Louis Vuitton's latest artistic link-up is with Jeff Koons
Welcome to the birth of Classical Kitsch Luxury.
The world’s largest luxury label, Louis Vuitton, is linking up with the man who holds the record for the most expensive price paid for a work by a living artist, Jeff Koons.
But instead of his signature metallic Balloon Dogs – for which he holds the auction record of $58.4 million - or a giant topiary white terrier Puppy, Koons has created a series of bags and accessories to be launched on April 28.
Koons shamelessly plays on his own series “Gazing Ball” where he placed blue metal balls before reproductions of five paintings by great masters –Da Vinci’s Mona Lisa; Ruben’s Tiger Hunt; Fragonard’s La Gimblette; Van Gogh’s Wheatfield with Cypresses and Titian’s Mars, Venus and Cupid – to develop a series of bags, such as the Speedy, the Keepall and the Neverful.
“I would hope that when someone walks down the street with this, that they are really celebrating humanity,” said Koons, holding a Rubens/Vuitton bag in a video on the brand’s website. “I wanted it to become art, and I believe these bags are art."
Each sack bears the original artist’s name done in metal outside. All five museums that own these art works, including the Louvre, will receive royalties from sales, hoping too that the bags will encourage millennials to actually visit a museum of classical art.
One will never know how the great painters of the Renaissance would react to seeing their sacred works turned into handbags. But we could imagine how LV would react if someone “lifted” their pattern and used it. By suing them. Back in 2010, Vuitton forced the removal of nine locust sculptures made in its counterfeit toile from an exhibition in Kobe, Japan; while in 2000 it sued street-wear label Supreme for making skateboards and beanies in its monogram. Ironically, last year Vuitton linked up with the same brand in a collaborative collection that comes out this summer.
LV is not unfamiliar with the Louvre – seeing as it staged its latest runway show in the museum in March. Nor is Koons unfamiliar with French museums. In 2008, the The Neo Pop artist exhibited 15 of his sculptures, like his pink metal rabbit, inside Versailles Palace, provoking an enormous polemic among French critics; while his 2015 show in the Pompidou Center contained a ceramic sculpture of two naked children for which he was later successfully sued for plagiarism.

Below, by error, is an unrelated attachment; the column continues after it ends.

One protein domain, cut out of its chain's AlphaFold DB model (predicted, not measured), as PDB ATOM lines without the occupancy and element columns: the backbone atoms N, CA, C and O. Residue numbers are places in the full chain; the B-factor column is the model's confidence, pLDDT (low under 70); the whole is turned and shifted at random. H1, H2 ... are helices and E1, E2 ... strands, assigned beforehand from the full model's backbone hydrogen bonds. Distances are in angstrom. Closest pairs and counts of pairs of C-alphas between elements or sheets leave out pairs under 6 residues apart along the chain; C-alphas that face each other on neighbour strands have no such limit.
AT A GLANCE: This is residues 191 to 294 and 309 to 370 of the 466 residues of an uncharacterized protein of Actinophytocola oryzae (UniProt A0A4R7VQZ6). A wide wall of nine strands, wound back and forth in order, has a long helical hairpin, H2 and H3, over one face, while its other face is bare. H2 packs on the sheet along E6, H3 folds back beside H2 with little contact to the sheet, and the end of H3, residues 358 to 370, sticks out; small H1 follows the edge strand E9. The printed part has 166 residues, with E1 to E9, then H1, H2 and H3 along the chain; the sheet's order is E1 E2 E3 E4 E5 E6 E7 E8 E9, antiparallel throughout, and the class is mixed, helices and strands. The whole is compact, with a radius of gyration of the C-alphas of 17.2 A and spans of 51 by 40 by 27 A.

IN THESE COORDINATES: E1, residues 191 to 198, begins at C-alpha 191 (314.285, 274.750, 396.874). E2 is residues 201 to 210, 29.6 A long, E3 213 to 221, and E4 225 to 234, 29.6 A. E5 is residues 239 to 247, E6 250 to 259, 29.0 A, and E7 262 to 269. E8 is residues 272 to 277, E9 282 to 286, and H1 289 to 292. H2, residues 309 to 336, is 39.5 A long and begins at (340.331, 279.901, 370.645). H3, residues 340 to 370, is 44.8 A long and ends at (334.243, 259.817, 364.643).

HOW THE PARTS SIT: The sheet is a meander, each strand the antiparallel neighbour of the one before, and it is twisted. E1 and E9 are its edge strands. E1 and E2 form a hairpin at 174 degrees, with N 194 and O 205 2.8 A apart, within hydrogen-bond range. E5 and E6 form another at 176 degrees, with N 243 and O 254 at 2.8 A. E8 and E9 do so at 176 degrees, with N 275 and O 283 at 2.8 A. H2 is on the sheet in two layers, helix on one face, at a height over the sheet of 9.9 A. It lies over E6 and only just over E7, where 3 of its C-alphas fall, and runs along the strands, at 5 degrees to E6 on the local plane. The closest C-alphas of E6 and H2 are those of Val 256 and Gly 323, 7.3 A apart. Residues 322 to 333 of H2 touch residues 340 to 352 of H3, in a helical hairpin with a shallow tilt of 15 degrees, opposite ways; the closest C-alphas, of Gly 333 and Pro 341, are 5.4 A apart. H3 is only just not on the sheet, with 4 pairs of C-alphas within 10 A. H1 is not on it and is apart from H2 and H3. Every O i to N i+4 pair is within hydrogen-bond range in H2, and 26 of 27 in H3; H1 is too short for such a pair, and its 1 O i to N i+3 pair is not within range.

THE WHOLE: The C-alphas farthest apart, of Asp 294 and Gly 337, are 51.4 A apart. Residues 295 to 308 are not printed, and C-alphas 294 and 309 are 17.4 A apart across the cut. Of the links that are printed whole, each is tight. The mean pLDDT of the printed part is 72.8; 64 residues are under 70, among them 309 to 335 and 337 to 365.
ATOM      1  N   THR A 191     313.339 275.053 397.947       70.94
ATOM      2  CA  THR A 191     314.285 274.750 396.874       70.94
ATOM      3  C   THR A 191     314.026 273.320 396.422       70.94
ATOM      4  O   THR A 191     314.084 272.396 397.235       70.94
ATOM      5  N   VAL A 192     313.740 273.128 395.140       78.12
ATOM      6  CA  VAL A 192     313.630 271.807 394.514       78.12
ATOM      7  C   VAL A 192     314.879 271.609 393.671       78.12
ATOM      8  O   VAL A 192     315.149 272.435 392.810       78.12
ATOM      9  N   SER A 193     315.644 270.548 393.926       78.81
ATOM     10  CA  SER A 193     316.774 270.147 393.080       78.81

Beginning in 2001 with Stephen Sprouse, Vuitton has worked with a series of artists such as Takashi Murakami, Richard Prince, Stephen Sprouse, Cindy Sherman, James Turrell, Olafur Eliasson and Daniel Buren on various commissioned artworks, from accessories to covering the Louis Foundation. However, Koons was allowed to redraw the house’s sacred monogram – altering both the flowers and stars and even adding his initials JK to the LV.
And while there is no balloon dog or puppy, each Koons Vuitton bag also carries a tag in the shape of an inflatable rabbit - an enduring motif in Koons’s work throughout his 40-year career. Biographies of each Master are featured on the inside of their different bag. Prices range from a Zippy Fragonard purse at 1,200 euros to blue Ruben Palm Springs backpack at 2,400 euros to a Montaigne Mona Lisa for 3,000 euros.
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